Predicting gambling harm
A SOUTHERN Cross University academic and another from the Australian National University have developed a modelling tool that can predict the location of gambling-related harm.
Dr Martin Young, a senior researcher with the Southern Cross University's Centre for Gambling Education and Research, developed the model with Dr Bruce Doran from the Australian National University.
Dr Young is presenting the initial results, entitled 'Predicting the spatial distribution of gambling harm in remote contexts', at Southern Cross University's Lismore campus tomorrow.
"The model Dr Doran and I have developed allows us to map the likely incidence of harm for any given location," Dr Young said.
"Early results show we are predicting the catchments, or trade areas, of poker machine venues extremely accurately, far more accurately than we were anticipating.
"And we've accurately predicted the harm flowing from these locations."
The model uses poker machine data, location of venues and socioeconomic status at the local level to predict gambling harm.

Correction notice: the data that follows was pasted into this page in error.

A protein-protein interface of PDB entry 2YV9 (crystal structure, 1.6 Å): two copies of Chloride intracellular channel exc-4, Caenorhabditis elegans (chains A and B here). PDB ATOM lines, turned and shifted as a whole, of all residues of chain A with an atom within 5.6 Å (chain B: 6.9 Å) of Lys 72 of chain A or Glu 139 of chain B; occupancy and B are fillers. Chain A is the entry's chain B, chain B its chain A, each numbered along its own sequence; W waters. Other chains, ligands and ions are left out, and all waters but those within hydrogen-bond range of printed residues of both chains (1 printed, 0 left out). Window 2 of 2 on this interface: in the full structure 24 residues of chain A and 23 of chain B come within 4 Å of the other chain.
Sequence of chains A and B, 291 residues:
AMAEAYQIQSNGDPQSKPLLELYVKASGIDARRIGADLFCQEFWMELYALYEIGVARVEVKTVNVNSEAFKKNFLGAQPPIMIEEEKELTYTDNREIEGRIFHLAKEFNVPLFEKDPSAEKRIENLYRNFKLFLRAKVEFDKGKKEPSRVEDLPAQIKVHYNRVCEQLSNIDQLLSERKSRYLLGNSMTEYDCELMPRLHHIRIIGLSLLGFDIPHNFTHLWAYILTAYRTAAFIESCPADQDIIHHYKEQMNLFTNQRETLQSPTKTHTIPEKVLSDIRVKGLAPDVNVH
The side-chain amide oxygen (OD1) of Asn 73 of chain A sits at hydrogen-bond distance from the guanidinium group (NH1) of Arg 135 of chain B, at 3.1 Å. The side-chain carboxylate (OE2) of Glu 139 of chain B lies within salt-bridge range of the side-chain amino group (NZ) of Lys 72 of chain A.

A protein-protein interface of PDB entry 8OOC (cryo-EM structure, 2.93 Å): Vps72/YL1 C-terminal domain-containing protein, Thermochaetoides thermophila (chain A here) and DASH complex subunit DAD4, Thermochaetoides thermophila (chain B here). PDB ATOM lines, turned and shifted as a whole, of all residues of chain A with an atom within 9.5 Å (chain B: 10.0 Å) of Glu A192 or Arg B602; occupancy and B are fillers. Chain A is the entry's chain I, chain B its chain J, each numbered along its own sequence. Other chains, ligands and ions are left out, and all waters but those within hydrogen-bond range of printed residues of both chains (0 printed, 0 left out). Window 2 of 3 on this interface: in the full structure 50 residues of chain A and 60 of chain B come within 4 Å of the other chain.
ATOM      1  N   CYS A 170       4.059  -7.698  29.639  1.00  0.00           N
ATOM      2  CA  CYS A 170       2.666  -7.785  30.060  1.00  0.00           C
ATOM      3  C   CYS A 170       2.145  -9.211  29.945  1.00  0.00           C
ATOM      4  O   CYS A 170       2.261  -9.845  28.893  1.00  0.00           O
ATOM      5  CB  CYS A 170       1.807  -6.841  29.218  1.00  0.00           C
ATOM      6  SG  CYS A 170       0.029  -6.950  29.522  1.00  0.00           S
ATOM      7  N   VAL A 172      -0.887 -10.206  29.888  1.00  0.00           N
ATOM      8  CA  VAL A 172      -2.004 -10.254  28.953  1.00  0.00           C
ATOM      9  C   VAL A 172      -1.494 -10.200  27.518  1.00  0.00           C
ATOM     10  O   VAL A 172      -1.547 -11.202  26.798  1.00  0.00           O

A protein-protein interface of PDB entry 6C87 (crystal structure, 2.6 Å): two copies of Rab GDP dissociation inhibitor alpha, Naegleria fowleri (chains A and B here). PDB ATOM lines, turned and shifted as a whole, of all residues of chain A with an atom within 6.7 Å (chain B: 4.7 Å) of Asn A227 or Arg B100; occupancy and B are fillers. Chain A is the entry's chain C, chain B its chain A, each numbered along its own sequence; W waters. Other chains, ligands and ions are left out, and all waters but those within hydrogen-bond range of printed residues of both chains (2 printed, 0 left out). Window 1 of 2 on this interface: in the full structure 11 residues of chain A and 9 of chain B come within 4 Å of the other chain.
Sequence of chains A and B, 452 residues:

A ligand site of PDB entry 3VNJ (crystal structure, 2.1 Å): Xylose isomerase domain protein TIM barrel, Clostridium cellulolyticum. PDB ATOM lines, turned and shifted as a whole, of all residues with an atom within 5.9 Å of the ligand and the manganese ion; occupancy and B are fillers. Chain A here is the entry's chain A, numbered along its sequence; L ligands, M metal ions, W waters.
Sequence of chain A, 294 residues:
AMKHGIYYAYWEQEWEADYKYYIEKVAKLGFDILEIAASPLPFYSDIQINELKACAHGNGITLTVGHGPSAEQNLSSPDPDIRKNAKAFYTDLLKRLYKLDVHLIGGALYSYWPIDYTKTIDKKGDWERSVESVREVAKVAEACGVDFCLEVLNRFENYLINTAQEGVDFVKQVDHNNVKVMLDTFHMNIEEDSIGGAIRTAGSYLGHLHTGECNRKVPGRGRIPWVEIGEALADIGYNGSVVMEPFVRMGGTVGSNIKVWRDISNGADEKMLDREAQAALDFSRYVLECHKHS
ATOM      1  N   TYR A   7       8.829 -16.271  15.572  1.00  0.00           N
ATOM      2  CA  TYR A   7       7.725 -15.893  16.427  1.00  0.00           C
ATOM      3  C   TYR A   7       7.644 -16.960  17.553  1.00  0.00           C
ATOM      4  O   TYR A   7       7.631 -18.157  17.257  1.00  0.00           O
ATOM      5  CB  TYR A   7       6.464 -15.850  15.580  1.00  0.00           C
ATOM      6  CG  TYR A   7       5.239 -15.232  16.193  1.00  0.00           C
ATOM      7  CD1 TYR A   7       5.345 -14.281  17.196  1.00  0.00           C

"Merging trade area data with low socio-economic status produces a gambling vulnerability surface," said Dr Young.
Dr Young said the model was developed to help governments make informed decisions, allowing them to prevent or minimise the presence of pokies in vulnerable areas.
Dr Young said consumers were currently bearing both the cost and the risk associated with gambling industry.
"Electronic gaming machines (EGM) are so profitable because they produce a gambling product that is almost labour-free. From a spatial perspective, they can be distributed extremely easily and thus possess the ability to exploit untapped markets through the existing pub and club infrastructure.
"From a fiscal point of view, EGMs are a regulator's dream in that the resource flows they produce can be linked to real time centralised databases for taxation, accurate to the cent per day."